I'm sure you've heard the old saying "the customer is always right." I remember hearing it in the training at my first retail job many moons ago. I vividly remember thinking "that's impossible, not every customer can be right." But I didn't dare say anything lest I be picked up by my brand new blue Turnstyle vest and shown the door.
Thirty-odd years later I'm ready to say it out loud: the customer is NOT always right. But just because they're not right doesn't mean they're wrong. More often than not the customer is mistaken. And they're mistaken because they don't have the information or experience that someone like you has. Let me show you two examples of a customer who is mistaken and what you can do about it.
A customer walks in with a competitor's advertisement for a product that you don't sell and tells you, "I need one of these." If you assume the customer is always right then you will tell the customer you don't carry the product and send them on to your competitor. But if you believe that customers are not always right but are occasionally mistaken you will say, "That's a fine product but we carry some others that may fit your needs even better. Let me ask you a few questions."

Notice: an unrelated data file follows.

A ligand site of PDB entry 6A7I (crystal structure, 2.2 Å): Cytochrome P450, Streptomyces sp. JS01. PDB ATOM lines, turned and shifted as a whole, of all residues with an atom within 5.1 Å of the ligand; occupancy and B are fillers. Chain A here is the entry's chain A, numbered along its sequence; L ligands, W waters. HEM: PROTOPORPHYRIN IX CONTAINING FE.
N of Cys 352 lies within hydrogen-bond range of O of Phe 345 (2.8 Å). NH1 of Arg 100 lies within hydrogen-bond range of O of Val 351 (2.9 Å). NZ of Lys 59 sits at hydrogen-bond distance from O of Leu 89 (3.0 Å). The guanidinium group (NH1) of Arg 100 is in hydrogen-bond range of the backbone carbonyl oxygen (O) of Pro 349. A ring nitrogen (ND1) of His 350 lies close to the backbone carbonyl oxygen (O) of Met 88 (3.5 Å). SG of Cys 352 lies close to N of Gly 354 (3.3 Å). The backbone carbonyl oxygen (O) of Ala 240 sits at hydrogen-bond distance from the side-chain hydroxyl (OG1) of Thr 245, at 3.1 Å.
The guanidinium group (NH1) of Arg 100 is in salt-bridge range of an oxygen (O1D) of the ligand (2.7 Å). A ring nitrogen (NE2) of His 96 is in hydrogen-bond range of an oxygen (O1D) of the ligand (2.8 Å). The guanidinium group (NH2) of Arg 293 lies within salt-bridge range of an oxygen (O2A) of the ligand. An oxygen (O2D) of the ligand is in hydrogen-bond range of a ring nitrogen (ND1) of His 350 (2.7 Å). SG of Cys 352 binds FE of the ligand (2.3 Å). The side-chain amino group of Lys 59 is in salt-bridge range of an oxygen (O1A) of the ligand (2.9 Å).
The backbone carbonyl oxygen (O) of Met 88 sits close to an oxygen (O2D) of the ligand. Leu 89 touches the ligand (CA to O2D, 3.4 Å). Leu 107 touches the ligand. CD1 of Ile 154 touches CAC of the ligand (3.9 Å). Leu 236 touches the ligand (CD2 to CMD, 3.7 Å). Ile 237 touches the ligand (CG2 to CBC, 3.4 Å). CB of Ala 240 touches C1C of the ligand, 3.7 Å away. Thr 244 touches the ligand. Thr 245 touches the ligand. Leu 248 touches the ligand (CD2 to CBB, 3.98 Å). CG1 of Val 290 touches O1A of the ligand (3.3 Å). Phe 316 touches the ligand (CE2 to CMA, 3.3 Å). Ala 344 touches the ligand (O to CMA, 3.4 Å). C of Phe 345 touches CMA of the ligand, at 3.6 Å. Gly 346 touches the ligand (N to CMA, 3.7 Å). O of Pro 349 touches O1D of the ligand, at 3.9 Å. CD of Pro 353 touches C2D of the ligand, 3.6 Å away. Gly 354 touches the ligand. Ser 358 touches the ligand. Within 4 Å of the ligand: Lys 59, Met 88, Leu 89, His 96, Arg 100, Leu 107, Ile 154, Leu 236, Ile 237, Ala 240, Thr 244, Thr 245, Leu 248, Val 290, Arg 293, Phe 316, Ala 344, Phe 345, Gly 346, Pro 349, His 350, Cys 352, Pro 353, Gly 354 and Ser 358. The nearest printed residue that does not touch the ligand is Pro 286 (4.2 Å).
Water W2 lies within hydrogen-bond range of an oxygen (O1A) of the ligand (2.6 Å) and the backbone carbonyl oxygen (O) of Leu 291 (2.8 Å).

By exploring the customer's needs you'll discover which products you do sell that will best meets her needs. It could turn out to be the one in the competitor's advertisement but you won't know unless you make the effort to learn more from the customer. You're actually doing your customers a service by not assuming that they're always right.
Here's another example. When a customer says "That's more than I wanted to pay," is he correct? If you assume he is you will take him at his word and show him a less expensive product. Which is a shame since you will be doing him a disservice if he is mistaken. It may be more than he thought he wanted to pay but he might be willing to pay it - or perhaps more - if you tell him why it's worth the price.
If you've done a proper job interviewing your customer and learning his needs you should be able to explain why the product he is considering is still an excellent value even though it's more than he originally planned to pay. If the customer still says that it's more than he wants to pay, then he was correct and you can show him a different product. No harm, no foul. The best part is that if the customer was mistaken he'll end up with a better product that meets his needs and you'll end up with a bigger sale.
So let me ask, do you take the time to discover if your customer is correct or perhaps mistaken? If you don't, you're not doing your job and you're missing sales
Share with us some of other ways your customers are mistaken